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Legislative Assembly for the ACT: 2003 Week 3 Hansard (12 March) . . Page.. 980 ..

MR WOOD (continuing):

their household income, whichever is the lowest. I bet you every darn tenant in private tenancies wishes they had this arrangement. So you do not pay more than 25 per cent of your household income in rent. I think that is fair. We should bear in mind that it was the Liberal Party-I will not pursue this today-that said a year or two ago that we should get rid of the market renters; get rid of the close to 20 per cent of people who fit into the category I just mentioned.

I am pleased to see that there has been a change of mind and that now we have a more sympathetic view in respect of market renters. If rent has gone up it is because of changed circumstances; because someone has moved to a rental base where the amenity they are now in is deemed to be of a higher value, and the balance between that higher value of accommodation and their income has changed. In fact, of the 56 housing tenants that we have relocated, 32 are paying the same or less rent than previously. They are paying the same or less. A further eight are paying under $20 a week more, and then a number of the others are paying higher than that. But they are in different circumstances. I think the principle is fine.

Let us go back a bit further and look at what we should do in these circumstances. This was a natural disaster. In times of natural disaster-I think we have only ever had the one in Canberra-the government and the community turn to the disaster plan, which is a very comprehensive document that covers every contingency after a disaster. The process of putting this plan into action after the bushfires went smoothly. Evacuation centres were opened and staffed and everybody in the government and community groups had a role. Although we have been on alert before, this was the first time the full provisions of the disaster plan were used, and the first time that financial assistance was made available. This was a response to the problem of people losing their houses.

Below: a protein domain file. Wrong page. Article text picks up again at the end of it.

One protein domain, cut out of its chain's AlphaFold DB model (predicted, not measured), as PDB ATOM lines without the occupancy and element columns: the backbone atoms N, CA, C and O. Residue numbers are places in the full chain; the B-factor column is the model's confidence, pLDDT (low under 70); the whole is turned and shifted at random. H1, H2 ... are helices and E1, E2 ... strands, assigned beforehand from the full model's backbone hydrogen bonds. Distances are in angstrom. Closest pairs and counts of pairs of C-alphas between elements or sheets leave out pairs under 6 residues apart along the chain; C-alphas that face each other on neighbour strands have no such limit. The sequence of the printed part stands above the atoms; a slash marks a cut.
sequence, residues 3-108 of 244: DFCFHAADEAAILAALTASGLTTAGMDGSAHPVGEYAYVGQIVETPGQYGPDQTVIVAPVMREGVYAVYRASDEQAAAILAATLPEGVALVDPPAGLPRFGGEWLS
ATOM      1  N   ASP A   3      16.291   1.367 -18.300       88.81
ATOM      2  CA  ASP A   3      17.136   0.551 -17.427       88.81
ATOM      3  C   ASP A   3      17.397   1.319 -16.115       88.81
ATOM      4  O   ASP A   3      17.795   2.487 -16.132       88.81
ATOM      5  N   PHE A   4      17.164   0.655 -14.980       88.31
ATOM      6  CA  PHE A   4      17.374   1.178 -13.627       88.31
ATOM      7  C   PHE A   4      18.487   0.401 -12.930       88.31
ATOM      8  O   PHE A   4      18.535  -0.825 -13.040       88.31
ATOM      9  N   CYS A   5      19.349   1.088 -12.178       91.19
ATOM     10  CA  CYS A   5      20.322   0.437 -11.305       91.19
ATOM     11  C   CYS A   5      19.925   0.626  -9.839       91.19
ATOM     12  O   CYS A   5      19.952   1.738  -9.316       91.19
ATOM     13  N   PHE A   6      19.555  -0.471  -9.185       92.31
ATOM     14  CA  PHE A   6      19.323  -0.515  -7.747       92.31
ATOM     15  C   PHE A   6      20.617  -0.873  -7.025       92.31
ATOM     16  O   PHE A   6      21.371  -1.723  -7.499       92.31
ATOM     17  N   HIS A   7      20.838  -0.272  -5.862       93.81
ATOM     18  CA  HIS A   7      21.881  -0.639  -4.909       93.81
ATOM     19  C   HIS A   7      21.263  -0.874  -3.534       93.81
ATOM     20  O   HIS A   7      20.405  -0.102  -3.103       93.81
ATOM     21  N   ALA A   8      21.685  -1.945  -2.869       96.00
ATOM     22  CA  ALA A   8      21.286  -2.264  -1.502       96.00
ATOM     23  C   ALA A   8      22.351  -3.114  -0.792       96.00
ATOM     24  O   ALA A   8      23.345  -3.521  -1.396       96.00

What was that assistance? Well, I think you know, but let me repeat: cash grants of $75 a day were available from the evacuation centres for several days. This was provided so that people who had lost everything or who were unable to return to their homes for a while could buy essential necessities. A grant of $5,000 was made available to people whose homes were destroyed or were uninhabitable. Those who lost their homes and were also uninsured were eligible for a further $5,000 a household, and that applied to ACT Housing tenants as well.

Applications for further grants can be made to the bushfire recovery appeal, which I think is around about $51/2 million at the moment. On top of that there have been significant donations, thankfully accepted, of furniture, household goods, TVs, beds, electrical goods and the like. So there has been a very significant measure of assistance for these people. Public housing tenants whose properties were destroyed or badly damaged were provided with alternative accommodation in motels at government cost, and this was done for others, too. So I think Housing has been very generous. We have accommodated 56 people-we have bent over backwards to do that-plus 13 others who became eligible, and we are continuing to work to find accommodation for everybody.

I said at the outset and I will say it again: Mrs Burke did not make her case today. Mrs Burke put forward one case as evidence of the need to make a significant change to what we do. I am sorry but she has not supported her argument. She has presented only one case. To the best of my knowledge, the figures that she referred to do not add up. She

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